Jo Coburn is joined by the children's commissioner for England, Anne Longfield. They look at the spending demands public sector workers are asking for.
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Hello and welcome to the Daily Politics.
The Chancellor Philip Hammond says the Government must "hold its nerve"
in the face of calls for increased public spending.
Hundreds of thousands of children are vulnerable,
living in families with drinking and drug problems, according to the
The President of the European Commission,
Jean Claude Juncker, criticises members of the European Parliament
as "ridiculous" after they fail to turn up to hear him speak.
And what does Emmanuel Macron's decision to stage a big speech
in the Palace of Versailles say about the French
All that in the next half hour, and with us for the whole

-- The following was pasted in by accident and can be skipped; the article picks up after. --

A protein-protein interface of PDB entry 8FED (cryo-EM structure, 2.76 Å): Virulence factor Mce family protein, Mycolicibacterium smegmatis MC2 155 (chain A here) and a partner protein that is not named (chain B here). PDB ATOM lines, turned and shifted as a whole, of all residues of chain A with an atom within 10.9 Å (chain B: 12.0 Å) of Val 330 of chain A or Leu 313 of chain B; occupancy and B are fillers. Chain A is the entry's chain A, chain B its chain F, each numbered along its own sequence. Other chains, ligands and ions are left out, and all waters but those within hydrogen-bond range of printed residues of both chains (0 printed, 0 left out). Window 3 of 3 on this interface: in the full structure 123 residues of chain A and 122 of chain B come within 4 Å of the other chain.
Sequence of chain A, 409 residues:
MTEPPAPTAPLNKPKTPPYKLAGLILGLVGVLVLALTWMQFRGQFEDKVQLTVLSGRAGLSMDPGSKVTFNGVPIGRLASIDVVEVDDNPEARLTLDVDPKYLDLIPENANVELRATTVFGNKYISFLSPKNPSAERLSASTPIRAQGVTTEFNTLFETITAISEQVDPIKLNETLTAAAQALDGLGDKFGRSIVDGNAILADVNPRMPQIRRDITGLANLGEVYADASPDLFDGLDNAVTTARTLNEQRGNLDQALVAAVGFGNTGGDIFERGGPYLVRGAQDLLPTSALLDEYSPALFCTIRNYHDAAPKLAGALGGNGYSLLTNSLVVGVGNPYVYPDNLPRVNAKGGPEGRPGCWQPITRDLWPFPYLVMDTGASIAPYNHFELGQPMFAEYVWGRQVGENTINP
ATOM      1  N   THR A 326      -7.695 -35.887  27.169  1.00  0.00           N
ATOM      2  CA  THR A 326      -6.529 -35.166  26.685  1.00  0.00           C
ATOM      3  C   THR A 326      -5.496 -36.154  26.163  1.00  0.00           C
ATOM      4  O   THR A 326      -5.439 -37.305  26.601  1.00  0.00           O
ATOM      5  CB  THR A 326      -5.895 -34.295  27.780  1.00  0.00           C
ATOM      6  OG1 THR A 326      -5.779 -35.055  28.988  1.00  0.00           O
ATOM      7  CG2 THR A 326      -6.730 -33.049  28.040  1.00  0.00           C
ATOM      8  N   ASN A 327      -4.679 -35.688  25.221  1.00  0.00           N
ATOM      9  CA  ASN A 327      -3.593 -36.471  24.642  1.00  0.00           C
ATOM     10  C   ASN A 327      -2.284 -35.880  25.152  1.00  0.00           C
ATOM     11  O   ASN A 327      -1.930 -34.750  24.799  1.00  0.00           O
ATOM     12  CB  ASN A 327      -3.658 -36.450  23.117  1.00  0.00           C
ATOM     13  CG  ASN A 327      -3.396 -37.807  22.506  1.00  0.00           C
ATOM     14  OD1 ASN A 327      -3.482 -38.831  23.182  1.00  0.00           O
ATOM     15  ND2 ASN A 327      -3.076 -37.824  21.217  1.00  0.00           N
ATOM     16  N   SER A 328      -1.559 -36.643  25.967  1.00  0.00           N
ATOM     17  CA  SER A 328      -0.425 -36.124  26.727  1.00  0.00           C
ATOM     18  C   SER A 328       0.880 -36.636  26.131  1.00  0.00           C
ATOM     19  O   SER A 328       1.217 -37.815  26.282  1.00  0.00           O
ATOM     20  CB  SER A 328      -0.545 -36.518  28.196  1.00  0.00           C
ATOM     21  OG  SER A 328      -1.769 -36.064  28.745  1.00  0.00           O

of the programme today is the Children's Commissioner
Let's kick off with Jean Claude Juncker's outburst in the European
The President of the European Commission was in Strasbourg
to talk to MEPs, but not many turned up to the meeting.
There are only a few members in the plenary
TRANSLATION: I would ask you to rephrase that -
I will never again attempt a meeting of this kind.
Our Europe reporter Adam Fleming is in Strasbourg and joins us now.
Jean-Claude Juncker very upset that not many people rocked up to hear
him talk. Yes, you have been to Strasbourg before. Many times. Yes,
and it is actually much quieter today, the corridors in Strasbourg.
Certainly this morning it was. Things have picked up in the last
hour or so as MEPs has started coming into the building, and there
are various theories about why the chamber was an empty this morning.
One MEP said loads of his colleagues have started their seven-week